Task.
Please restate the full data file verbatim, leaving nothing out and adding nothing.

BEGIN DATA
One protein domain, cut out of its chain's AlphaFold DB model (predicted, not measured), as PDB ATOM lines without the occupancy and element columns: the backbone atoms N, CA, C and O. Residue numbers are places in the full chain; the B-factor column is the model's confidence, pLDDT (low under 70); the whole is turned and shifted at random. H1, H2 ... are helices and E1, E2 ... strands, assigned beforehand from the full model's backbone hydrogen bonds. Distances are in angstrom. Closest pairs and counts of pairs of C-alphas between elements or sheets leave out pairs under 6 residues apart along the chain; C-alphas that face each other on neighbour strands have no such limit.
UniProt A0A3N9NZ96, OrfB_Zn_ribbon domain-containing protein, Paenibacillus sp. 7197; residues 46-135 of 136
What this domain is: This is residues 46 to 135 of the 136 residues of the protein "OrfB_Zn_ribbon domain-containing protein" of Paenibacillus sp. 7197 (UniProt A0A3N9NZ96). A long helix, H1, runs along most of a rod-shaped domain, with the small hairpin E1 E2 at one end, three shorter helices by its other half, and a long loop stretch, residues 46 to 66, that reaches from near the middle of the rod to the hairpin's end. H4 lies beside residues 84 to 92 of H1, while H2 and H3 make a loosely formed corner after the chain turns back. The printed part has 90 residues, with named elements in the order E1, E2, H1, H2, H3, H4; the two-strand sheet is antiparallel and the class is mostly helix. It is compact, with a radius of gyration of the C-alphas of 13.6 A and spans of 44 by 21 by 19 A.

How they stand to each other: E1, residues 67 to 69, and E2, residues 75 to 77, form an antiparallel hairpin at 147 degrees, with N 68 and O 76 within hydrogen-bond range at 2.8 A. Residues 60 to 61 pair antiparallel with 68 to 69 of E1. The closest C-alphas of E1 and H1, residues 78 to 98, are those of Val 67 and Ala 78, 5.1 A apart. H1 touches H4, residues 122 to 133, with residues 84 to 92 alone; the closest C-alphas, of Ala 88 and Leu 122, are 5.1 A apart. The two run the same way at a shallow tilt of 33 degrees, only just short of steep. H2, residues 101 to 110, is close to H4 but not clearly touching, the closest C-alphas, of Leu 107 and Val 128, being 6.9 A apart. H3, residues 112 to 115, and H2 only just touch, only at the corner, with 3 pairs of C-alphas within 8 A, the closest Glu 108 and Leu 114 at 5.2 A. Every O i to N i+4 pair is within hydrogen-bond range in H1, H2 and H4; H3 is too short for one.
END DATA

One protein domain, cut out of its chain's AlphaFold DB model (predicted, not measured), as PDB ATOM lines without the occupancy and element columns: the backbone atoms N, CA, C and O. Residue numbers are places in the full chain; the B-factor column is the model's confidence, pLDDT (low under 70); the whole is turned and shifted at random. H1, H2 ... are helices and E1, E2 ... strands, assigned beforehand from the full model's backbone hydrogen bonds. Distances are in angstrom. Closest pairs and counts of pairs of C-alphas between elements or sheets leave out pairs under 6 residues apart along the chain; C-alphas that face each other on neighbour strands have no such limit.
UniProt A0A3N9NZ96, OrfB_Zn_ribbon domain-containing protein, Paenibacillus sp. 7197; residues 46-135 of 136
What this domain is: This is residues 46 to 135 of the 136 residues of the protein "OrfB_Zn_ribbon domain-containing protein" of Paenibacillus sp. 7197 (UniProt A0A3N9NZ96). A long helix, H1, runs along most of a rod-shaped domain, with the small hairpin E1 E2 at one end, three shorter helices by its other half, and a long loop stretch, residues 46 to 66, that reaches from near the middle of the rod to the hairpin's end. H4 lies beside residues 84 to 92 of H1, while H2 and H3 make a loosely formed corner after the chain turns back. The printed part has 90 residues, with named elements in the order E1, E2, H1, H2, H3, H4; the two-strand sheet is antiparallel and the class is mostly helix. It is compact, with a radius of gyration of the C-alphas of 13.6 A and spans of 44 by 21 by 19 A.

How they stand to each other: E1, residues 67 to 69, and E2, residues 75 to 77, form an antiparallel hairpin at 147 degrees, with N 68 and O 76 within hydrogen-bond range at 2.8 A. Residues 60 to 61 pair antiparallel with 68 to 69 of E1. The closest C-alphas of E1 and H1, residues 78 to 98, are those of Val 67 and Ala 78, 5.1 A apart. H1 touches H4, residues 122 to 133, with residues 84 to 92 alone; the closest C-alphas, of Ala 88 and Leu 122, are 5.1 A apart. The two run the same way at a shallow tilt of 33 degrees, only just short of steep. H2, residues 101 to 110, is close to H4 but not clearly touching, the closest C-alphas, of Leu 107 and Val 128, being 6.9 A apart. H3, residues 112 to 115, and H2 only just touch, only at the corner, with 3 pairs of C-alphas within 8 A, the closest Glu 108 and Leu 114 at 5.2 A. Every O i to N i+4 pair is within hydrogen-bond range in H1, H2 and H4; H3 is too short for one.